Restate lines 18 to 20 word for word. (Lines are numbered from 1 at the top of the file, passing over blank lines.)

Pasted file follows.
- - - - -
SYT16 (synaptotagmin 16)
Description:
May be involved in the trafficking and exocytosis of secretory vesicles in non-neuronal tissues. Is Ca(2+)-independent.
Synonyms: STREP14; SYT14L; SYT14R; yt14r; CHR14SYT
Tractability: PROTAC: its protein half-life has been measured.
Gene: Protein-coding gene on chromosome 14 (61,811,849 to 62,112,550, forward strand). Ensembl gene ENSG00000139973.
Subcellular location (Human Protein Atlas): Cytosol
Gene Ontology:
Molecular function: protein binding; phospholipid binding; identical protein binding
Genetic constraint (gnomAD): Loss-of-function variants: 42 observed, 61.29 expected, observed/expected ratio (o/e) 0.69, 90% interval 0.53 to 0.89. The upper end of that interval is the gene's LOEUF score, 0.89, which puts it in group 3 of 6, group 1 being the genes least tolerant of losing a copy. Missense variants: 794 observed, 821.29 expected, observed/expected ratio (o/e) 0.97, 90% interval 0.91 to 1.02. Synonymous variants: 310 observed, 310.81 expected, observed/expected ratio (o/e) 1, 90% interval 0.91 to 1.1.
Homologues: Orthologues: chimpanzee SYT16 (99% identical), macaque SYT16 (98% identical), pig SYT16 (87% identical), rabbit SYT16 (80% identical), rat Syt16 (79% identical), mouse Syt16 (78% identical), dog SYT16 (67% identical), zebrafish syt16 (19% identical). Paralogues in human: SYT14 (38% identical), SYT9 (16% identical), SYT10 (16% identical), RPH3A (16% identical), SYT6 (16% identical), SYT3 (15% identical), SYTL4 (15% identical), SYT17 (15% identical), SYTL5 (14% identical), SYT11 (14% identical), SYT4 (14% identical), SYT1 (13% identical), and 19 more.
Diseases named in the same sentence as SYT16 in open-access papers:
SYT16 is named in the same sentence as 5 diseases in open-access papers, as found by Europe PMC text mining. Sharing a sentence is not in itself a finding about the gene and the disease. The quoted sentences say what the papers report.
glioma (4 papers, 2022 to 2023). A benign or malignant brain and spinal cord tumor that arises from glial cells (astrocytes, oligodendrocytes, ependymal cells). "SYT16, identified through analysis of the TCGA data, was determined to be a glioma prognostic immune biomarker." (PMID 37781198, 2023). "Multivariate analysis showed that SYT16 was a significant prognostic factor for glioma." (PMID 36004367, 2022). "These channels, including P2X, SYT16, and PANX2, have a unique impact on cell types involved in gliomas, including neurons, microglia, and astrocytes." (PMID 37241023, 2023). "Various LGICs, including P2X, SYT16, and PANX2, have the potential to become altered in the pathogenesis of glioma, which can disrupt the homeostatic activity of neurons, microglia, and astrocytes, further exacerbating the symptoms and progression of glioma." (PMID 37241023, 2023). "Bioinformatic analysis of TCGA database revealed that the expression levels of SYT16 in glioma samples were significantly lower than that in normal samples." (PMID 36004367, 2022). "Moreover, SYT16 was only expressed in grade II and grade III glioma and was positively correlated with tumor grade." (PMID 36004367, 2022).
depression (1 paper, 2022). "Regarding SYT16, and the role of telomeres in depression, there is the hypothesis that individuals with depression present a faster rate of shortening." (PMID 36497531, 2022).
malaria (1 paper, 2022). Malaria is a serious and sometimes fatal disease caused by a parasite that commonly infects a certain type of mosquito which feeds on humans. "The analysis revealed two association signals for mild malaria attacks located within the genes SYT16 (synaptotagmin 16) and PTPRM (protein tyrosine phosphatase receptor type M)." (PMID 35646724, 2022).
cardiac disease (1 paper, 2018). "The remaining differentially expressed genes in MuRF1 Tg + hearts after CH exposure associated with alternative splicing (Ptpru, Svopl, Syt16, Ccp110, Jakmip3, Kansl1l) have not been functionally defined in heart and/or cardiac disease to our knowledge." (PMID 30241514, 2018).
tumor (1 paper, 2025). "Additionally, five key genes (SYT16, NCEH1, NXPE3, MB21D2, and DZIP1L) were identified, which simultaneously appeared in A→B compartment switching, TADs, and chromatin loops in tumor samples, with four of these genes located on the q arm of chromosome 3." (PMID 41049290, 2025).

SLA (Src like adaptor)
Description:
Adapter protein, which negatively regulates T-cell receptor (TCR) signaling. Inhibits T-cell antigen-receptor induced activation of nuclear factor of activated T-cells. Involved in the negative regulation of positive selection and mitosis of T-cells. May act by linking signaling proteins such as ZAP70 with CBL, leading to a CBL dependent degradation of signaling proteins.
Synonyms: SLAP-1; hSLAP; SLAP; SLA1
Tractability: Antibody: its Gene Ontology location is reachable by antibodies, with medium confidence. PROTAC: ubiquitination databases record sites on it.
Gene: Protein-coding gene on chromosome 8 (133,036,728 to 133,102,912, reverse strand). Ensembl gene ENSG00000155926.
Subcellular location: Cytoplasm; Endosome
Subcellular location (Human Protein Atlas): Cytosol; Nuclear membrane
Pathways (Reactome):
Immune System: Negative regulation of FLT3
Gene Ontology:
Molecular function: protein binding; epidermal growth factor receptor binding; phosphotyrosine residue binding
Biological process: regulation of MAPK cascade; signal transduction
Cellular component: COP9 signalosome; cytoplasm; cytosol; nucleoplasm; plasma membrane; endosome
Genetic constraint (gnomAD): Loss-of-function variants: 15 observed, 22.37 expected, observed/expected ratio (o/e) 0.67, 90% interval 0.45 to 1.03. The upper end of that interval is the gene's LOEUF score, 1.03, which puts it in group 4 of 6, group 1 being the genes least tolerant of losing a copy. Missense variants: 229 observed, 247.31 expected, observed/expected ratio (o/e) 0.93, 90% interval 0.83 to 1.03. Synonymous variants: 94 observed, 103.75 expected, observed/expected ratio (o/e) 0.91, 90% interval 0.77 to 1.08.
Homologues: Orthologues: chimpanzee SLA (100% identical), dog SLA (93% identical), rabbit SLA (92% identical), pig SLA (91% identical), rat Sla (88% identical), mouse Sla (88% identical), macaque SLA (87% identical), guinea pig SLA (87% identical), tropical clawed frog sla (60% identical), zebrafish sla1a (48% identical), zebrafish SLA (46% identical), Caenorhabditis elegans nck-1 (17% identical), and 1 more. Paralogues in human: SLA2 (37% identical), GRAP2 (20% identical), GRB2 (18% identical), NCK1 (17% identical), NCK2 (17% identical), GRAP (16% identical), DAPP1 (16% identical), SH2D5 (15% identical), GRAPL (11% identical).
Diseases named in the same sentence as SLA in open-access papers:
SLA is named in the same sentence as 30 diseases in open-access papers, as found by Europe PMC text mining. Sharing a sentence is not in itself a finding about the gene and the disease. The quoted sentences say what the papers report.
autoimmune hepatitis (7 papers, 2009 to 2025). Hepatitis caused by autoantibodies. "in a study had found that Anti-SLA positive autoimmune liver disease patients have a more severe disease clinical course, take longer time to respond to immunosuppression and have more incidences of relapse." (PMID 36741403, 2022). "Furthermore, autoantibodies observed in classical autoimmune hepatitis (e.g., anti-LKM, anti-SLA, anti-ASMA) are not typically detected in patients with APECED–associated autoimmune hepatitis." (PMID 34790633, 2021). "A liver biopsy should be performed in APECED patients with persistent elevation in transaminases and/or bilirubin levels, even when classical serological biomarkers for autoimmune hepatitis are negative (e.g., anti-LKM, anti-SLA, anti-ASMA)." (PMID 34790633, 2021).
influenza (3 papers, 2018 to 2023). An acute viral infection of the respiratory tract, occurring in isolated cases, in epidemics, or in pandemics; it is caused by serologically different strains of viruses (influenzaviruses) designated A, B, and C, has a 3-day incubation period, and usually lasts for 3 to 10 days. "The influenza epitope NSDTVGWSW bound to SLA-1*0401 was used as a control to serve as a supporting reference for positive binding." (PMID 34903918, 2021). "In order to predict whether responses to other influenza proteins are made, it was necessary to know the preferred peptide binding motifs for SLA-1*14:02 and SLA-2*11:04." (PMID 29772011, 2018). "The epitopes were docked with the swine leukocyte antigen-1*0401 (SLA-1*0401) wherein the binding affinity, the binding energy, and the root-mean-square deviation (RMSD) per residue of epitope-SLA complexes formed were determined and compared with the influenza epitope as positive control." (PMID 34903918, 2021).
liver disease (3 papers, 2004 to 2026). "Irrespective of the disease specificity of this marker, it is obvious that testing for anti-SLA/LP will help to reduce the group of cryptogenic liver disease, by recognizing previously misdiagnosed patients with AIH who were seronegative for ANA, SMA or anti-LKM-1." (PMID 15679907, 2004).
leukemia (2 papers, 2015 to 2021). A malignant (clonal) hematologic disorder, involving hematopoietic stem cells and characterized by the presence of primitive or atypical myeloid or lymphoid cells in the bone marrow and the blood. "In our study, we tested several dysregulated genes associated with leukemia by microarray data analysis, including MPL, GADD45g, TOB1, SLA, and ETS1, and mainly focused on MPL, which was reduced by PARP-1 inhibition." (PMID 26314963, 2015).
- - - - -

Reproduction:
tumor (1 paper, 2025). "Additionally, five key genes (SYT16, NCEH1, NXPE3, MB21D2, and DZIP1L) were identified, which simultaneously appeared in A→B compartment switching, TADs, and chromatin loops in tumor samples, with four of these genes located on the q arm of chromosome 3." (PMID 41049290, 2025).

SLA (Src like adaptor)
Description: